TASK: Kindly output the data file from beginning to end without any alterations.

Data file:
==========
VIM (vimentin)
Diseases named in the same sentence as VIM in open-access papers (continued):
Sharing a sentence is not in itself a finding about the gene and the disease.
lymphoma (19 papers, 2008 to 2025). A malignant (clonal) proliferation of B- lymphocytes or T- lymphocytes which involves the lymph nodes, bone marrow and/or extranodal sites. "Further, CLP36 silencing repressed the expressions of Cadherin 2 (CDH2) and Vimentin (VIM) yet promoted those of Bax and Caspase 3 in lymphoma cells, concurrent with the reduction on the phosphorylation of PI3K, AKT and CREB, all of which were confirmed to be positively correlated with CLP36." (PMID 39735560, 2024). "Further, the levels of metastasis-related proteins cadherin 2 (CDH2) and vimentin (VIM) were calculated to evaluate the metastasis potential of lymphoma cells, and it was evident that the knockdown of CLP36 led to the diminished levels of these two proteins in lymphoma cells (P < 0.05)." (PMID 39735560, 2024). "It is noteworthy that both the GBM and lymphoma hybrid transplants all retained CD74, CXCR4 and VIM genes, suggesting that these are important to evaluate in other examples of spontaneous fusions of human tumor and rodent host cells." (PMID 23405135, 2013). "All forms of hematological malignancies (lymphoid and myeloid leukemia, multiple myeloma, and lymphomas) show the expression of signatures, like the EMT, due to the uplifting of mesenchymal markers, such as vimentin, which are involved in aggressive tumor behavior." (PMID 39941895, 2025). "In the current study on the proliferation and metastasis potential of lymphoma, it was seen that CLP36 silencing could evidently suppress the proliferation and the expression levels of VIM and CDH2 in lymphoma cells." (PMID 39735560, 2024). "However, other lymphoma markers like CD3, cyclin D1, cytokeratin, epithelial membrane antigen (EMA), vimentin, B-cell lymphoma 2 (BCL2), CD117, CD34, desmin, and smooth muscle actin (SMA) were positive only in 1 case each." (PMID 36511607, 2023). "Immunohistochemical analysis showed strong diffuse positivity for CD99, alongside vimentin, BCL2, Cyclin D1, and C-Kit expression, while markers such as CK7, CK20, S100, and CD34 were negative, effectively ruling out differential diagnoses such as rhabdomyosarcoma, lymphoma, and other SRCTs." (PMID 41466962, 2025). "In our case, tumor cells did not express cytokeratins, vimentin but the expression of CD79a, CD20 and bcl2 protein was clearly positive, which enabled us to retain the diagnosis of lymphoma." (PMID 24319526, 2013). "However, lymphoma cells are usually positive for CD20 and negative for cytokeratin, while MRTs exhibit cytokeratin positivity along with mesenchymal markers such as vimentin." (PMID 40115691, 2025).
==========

VIM (vimentin)
Diseases named in the same sentence as VIM in open-access papers (continued):
Sharing a sentence is not in itself a finding about the gene and the disease.
lymphoma (19 papers, 2008 to 2025). A malignant (clonal) proliferation of B- lymphocytes or T- lymphocytes which involves the lymph nodes, bone marrow and/or extranodal sites. "Further, CLP36 silencing repressed the expressions of Cadherin 2 (CDH2) and Vimentin (VIM) yet promoted those of Bax and Caspase 3 in lymphoma cells, concurrent with the reduction on the phosphorylation of PI3K, AKT and CREB, all of which were confirmed to be positively correlated with CLP36." (PMID 39735560, 2024). "Further, the levels of metastasis-related proteins cadherin 2 (CDH2) and vimentin (VIM) were calculated to evaluate the metastasis potential of lymphoma cells, and it was evident that the knockdown of CLP36 led to the diminished levels of these two proteins in lymphoma cells (P < 0.05)." (PMID 39735560, 2024). "It is noteworthy that both the GBM and lymphoma hybrid transplants all retained CD74, CXCR4 and VIM genes, suggesting that these are important to evaluate in other examples of spontaneous fusions of human tumor and rodent host cells." (PMID 23405135, 2013). "All forms of hematological malignancies (lymphoid and myeloid leukemia, multiple myeloma, and lymphomas) show the expression of signatures, like the EMT, due to the uplifting of mesenchymal markers, such as vimentin, which are involved in aggressive tumor behavior." (PMID 39941895, 2025). "In the current study on the proliferation and metastasis potential of lymphoma, it was seen that CLP36 silencing could evidently suppress the proliferation and the expression levels of VIM and CDH2 in lymphoma cells." (PMID 39735560, 2024). "However, other lymphoma markers like CD3, cyclin D1, cytokeratin, epithelial membrane antigen (EMA), vimentin, B-cell lymphoma 2 (BCL2), CD117, CD34, desmin, and smooth muscle actin (SMA) were positive only in 1 case each." (PMID 36511607, 2023). "Immunohistochemical analysis showed strong diffuse positivity for CD99, alongside vimentin, BCL2, Cyclin D1, and C-Kit expression, while markers such as CK7, CK20, S100, and CD34 were negative, effectively ruling out differential diagnoses such as rhabdomyosarcoma, lymphoma, and other SRCTs." (PMID 41466962, 2025). "In our case, tumor cells did not express cytokeratins, vimentin but the expression of CD79a, CD20 and bcl2 protein was clearly positive, which enabled us to retain the diagnosis of lymphoma." (PMID 24319526, 2013). "However, lymphoma cells are usually positive for CD20 and negative for cytokeratin, while MRTs exhibit cytokeratin positivity along with mesenchymal markers such as vimentin." (PMID 40115691, 2025).